Respiratory: respiratory depression or arrest, bronchoconstriction, laryngospasm
GI: nausea/vomiting, constipation
Use with caution in head injuries, suspected or known increased intracranial pressure; the elderly, debilitated or immuno-compromised patients; COPD or other respiratory problems and those with kidney or liver dysfunction.
Alcohol and other CNS depressants potentiate effects of fentanyl; MAO inhibitors may precipitate hypertensive crisis.
IV, IO, IM (also found in home medication form in the transdermal patch)
onset and duration
Onset is immediate; peak effect in 3-5 min IV, 5-15 IM; duration is 30-60 minutes (or hours with transdermal patch).
Adult: 25-100 mcg SLOW IV push (over 2-3 minutes)
Pediatric (child > 2 years): 2.0 mcg/kg SLOW IV push or IM
Fentanyl provides much faster acting, more prolonged pain relief. Duration of respiratory depressant effects may be significantly longer than analgesic effects – always have oxygen immediately available and be prepared with intubation equipment and a narcotic antagonist (i.e. naloxone).
mechanism of action
Most potent of all Benzodiazepines; its effects (anxiolytic, sedative, hypnotic, and skeletal muscle relaxant) are all mediated by increasing the levels of the inhibitory neurotransmitter GABA. GABA works mostly at the hypothalamus, limbic system and thalamus in the brain.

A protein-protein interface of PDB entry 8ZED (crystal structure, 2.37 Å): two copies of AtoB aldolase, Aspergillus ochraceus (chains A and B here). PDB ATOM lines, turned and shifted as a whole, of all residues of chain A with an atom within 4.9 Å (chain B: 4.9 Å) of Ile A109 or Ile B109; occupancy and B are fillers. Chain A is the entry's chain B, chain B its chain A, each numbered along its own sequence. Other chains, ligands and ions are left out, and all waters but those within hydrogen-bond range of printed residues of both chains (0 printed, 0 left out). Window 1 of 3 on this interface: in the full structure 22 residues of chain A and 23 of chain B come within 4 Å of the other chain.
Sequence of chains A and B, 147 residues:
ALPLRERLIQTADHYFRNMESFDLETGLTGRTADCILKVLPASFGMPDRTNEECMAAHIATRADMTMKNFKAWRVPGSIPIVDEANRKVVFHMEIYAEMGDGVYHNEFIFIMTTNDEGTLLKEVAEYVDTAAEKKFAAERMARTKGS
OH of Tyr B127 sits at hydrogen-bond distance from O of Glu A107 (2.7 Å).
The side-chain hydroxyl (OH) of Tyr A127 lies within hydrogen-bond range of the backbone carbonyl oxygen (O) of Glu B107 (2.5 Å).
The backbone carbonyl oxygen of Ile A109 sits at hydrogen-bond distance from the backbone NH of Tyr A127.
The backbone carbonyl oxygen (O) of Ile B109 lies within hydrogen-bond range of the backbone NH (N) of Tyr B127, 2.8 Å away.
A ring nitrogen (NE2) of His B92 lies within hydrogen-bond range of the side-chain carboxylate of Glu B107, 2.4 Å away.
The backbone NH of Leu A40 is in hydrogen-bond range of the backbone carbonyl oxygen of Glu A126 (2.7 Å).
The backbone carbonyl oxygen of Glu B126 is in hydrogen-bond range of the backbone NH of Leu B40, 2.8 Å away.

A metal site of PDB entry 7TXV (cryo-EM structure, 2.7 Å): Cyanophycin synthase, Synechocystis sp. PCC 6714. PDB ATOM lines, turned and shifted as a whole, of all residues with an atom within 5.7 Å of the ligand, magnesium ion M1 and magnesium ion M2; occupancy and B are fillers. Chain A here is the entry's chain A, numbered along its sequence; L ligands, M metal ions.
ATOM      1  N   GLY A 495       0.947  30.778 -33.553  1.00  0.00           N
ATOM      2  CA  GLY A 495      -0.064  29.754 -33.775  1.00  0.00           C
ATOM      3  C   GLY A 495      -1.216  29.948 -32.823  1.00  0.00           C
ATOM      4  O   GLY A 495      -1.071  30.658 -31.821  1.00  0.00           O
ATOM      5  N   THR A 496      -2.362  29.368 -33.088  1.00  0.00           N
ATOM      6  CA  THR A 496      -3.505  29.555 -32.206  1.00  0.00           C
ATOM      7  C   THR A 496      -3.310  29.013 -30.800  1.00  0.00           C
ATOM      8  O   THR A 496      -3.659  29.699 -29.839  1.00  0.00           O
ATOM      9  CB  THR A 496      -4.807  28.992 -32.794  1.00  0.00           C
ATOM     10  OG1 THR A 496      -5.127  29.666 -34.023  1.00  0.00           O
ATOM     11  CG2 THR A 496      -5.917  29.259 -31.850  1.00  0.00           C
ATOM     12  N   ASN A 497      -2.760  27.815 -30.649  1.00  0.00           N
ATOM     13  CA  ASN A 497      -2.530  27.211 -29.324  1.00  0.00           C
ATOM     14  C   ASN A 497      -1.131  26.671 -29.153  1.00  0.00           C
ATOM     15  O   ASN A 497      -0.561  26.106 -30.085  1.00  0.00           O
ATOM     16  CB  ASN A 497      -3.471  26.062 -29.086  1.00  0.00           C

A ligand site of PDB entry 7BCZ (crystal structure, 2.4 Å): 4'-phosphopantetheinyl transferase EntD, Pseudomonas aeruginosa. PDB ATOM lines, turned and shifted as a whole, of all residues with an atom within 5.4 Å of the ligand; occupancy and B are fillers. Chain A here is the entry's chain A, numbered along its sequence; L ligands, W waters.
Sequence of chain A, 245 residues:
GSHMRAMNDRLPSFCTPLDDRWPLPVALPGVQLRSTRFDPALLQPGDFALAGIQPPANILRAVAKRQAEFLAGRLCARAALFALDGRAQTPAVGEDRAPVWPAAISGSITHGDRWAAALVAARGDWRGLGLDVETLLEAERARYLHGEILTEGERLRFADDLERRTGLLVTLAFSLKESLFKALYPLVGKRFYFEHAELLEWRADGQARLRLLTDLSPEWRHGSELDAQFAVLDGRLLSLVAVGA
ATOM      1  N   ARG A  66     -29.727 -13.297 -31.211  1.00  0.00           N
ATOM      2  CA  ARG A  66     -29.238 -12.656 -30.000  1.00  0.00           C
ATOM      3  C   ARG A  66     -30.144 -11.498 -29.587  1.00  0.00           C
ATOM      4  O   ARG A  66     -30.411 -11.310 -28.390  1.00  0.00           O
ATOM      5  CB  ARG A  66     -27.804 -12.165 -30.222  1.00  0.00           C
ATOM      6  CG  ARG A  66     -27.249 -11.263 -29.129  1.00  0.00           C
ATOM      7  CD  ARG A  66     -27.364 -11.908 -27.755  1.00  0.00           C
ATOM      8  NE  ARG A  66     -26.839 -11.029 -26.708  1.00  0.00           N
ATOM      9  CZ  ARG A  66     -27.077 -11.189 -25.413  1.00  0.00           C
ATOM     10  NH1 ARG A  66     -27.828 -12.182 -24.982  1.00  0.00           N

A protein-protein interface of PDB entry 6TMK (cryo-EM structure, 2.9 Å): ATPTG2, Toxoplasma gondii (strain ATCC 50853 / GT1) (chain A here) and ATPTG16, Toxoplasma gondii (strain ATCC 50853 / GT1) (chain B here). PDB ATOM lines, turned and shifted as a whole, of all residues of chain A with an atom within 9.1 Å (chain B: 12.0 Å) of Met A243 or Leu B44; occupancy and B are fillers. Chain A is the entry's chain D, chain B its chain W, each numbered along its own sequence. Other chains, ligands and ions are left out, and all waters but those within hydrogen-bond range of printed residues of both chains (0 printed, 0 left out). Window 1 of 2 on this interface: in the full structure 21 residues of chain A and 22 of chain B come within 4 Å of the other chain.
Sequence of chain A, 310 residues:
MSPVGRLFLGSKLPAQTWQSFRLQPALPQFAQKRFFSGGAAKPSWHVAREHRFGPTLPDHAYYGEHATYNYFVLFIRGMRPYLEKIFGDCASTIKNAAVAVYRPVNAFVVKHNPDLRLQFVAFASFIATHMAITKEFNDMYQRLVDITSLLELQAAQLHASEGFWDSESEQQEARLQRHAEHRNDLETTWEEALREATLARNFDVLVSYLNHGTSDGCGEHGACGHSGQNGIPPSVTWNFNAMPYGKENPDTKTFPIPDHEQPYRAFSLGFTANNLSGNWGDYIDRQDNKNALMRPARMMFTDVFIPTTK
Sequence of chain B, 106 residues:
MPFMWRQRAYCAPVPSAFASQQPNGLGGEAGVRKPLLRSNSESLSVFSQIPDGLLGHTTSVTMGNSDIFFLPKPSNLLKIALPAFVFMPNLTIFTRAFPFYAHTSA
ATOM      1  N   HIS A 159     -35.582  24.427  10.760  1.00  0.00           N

1. status epilepticus
2. sedation prior to cardioversion/pacing
1. pregnancy or nursing mothers
2. Use with caution in shock, coma, acute alcohol intoxication, suicidal patients and those with depressed respirations.
Respiratory: respiratory depression or arrest, bronchospasm
GI: nausea / vomiting, constipation
Use with caution in head injuries; the elderly, debilitated or immuno-compromised patients; COPD or other respiratory problems and those with kidney or liver dysfunction.
Other CNS depressants, general anesthetics, MAO inhibitors, other opioid analgesics, sedatives, tranquilizers, and tricyclic antidepressants may potentiate the effects of Dilaudid.
IV, IO, IM, SQ, PR and PO
onset and duration
IV and IM administration most common in the hospital setting – IV: onset in 10-15 minutes, peaks in 15-30 minutes and lasts 2-3 hours. IM: onset in 15 minutes, peaks in 30-60 minutes, and lasts 4-5 hours.
For Pain Control:
Adults: 1-4 mg IM, SQ or SLOW IV push (over at least 2-5 minutes) every 4-6 hours
Pediatrics: Rarely given for pain control – primarily for cough suppressant effects.
Adults and children > 12 years: 1 mg cough syrup PO every 3-4 hours
Children ages 6-12 years: 0.5 mg of cough syrup every 3-4 hours